Organizational Culture and Leadership:
4 Strategies for Helping Your Executive Team “Get It”
Imagine this: Tomorrow, everyone in your organization is suddenly a Volunteer.
They don’t have to work, they want to do something meaningful.
They work only because they are passionate about a cause.
Is it yours?
They create value based on what they believe in, not because the bottom line matters to executives.
The business world may not ever have to face this situation, sure. It’s hypothetical.
But it’s an extremely useful reflection for you. Our society is moving closer to this mindset in people every day.
Stop for a moment, and think:
“What would we do differently, if everyone in our company had a viable CHOICE to work here (or elsewhere)?”
Organizational culture and leadership would become an essential, critical success strategy.
- Leadership would prioritize creating a culture that fostered meaning.
- Listening to what motivated people to show up. (What got in their way, of making a difference.)
- You would treat people with honor and respect, knowing by their goodwill, you are able to get more done.
If your executives are considering work on organizational culture,
This IS an important perspective and discussion to have:
How would we act differently if our employees had more power of choice, than we have over them?
Here are 4 strategies that consistently surface, when I do the “What If everyone were a volunteer” question with clients:
- As leaders, we prioritize developing a connection and personal relationship with our volunteers, so we understood why they work for us, and what they need to be successful. We view them as customers, more than employees.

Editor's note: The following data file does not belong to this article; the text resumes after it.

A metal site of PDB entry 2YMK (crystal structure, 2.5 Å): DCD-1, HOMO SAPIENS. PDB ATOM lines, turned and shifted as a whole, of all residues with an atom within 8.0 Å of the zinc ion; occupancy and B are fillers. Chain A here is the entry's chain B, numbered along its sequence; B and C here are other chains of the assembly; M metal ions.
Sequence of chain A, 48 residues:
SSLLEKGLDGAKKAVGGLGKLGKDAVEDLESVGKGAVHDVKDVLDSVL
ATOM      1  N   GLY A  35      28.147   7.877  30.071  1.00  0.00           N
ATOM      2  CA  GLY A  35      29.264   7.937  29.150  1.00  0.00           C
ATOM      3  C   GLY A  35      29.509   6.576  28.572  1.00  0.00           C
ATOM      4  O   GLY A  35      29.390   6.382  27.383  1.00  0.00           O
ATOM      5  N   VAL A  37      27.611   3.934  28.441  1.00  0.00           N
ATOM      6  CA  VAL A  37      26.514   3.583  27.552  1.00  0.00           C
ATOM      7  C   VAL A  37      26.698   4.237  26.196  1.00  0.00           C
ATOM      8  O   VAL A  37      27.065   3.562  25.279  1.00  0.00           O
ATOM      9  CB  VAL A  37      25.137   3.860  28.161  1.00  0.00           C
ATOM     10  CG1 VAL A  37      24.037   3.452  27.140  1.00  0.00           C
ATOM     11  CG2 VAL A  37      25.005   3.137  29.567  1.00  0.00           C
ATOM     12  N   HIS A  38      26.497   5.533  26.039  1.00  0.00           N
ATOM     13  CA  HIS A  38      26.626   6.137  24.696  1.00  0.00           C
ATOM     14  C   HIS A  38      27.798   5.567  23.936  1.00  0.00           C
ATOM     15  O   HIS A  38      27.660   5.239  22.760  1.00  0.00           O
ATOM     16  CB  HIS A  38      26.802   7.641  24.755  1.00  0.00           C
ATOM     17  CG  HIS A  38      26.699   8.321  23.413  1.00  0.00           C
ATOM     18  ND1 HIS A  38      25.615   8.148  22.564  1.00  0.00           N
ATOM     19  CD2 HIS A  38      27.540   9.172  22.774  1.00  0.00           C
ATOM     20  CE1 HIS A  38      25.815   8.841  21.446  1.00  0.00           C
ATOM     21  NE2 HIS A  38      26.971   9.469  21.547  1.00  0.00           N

- The culture is a major, front-and-center priority. We invest in the glue that binds people together and aligns them toward success, in ways that are healthy for the business.
- Appreciation and thanks are a daily act. All of our managers are trained to look for and express positive encouragement and gratitude.
- The bottom line and people’s well-being are DIRECTLY connected. “Without our volunteers, we are nothing” says a non-profit Director I interviewed. This mindset is perpetuated by a lot of communication and relationship-building in the Volunteer community, so they understand the cause they are working for, the “Why” and what success means.
The question about your organizational culture and leadership is this:
Will you wait until you’re losing the talent game to make building an organizational culture and leadership team that “gets it?”
Or will you seize the opportunities to feed the soil your crops depend on: The connection between your people and your bottom line?